Slut shaming is always hurtful. There are no exceptions.
 
What books/sites/blogs do you recommend for anyone wanting to learn more about sexual bullying?
 
We first recommend visiting our site, of course, and becoming involved in a growing community: theunslutproject.com. The stories women have shared there demonstrate just how widespread this issue is.
 
Beyond that, we recommend “Slut: Growing Up Female with a Bad Reputation” by Leora Tenanbaum, who will be featured in our film. 
 
How can we get involved with Slut: A Documentary Film and The UnSlut Project?
 
 
Visit our Kickstarter page and make a donation! Any amount helps – we’re not just saying that! – and if we don’t make our goal, we won’t get ANY of the funds, so please spread the word to help us reach $18,000. Visit our website and get involved with the community by sharing your story or leaving a comment in any of our forums!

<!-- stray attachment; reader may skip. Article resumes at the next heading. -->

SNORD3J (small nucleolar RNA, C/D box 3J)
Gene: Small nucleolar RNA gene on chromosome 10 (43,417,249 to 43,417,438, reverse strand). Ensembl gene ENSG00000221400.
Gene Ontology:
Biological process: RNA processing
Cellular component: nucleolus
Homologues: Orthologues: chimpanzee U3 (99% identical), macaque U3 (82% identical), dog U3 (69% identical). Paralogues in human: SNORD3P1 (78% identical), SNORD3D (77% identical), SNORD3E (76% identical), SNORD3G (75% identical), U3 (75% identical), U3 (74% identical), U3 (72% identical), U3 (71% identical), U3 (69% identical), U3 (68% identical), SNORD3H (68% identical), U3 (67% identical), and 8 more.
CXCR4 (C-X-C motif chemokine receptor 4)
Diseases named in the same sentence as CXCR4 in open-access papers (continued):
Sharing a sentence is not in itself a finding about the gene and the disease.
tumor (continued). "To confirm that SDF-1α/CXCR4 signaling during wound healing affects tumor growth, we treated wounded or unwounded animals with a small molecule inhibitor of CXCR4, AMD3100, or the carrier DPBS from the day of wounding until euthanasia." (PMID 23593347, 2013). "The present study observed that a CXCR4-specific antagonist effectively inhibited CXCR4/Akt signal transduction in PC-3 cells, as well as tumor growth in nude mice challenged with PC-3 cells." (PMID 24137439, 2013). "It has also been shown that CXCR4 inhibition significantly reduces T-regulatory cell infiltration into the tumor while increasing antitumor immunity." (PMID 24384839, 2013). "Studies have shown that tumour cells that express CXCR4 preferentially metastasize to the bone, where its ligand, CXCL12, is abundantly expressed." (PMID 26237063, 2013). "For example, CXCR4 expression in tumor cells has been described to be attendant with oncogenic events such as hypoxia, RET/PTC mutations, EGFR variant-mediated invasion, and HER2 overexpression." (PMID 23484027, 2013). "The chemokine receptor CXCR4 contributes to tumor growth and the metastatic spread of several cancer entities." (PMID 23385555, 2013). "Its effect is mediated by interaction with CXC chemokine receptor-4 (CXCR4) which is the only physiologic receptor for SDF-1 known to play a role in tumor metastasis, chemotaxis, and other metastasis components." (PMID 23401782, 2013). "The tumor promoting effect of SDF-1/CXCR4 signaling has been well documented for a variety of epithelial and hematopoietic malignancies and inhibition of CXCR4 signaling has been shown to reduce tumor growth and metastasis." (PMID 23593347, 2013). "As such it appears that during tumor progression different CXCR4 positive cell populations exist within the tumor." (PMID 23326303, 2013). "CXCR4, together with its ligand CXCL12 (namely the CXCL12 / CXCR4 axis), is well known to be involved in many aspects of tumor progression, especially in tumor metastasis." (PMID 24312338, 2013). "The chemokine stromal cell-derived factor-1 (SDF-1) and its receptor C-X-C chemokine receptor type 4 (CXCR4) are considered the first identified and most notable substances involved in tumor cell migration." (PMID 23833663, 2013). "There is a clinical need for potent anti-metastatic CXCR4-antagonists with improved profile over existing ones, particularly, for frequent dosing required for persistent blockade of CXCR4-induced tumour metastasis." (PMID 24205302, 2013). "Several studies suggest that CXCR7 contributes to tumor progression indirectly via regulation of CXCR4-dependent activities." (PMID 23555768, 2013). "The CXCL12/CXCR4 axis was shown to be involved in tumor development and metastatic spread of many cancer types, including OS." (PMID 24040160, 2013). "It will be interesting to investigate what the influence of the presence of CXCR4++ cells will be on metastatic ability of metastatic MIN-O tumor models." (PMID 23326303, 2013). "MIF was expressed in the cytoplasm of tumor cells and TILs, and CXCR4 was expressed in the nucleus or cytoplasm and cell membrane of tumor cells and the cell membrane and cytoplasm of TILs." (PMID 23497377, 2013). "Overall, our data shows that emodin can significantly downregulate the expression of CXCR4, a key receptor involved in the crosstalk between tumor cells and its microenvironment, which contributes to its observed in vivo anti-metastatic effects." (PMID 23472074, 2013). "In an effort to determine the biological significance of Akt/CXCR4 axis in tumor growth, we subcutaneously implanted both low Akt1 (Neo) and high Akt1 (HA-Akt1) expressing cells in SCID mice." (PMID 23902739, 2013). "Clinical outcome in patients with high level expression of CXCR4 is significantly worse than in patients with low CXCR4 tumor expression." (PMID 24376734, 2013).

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You can find Emily Lindin on Twitter at @UnSlutProject.

 

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One thought on “The UnSlut Project interview: Emily Lindin and Jessica Caimi talk slut shaming, bullying and their documentary film

  1. David October 9, 2013 at 8:16 pm Reply

    Let me first say that I am absolutely against slut-shaming. To be fair, my girlfriend has beautiful legs, and if I look at them, it’s with complete admiration.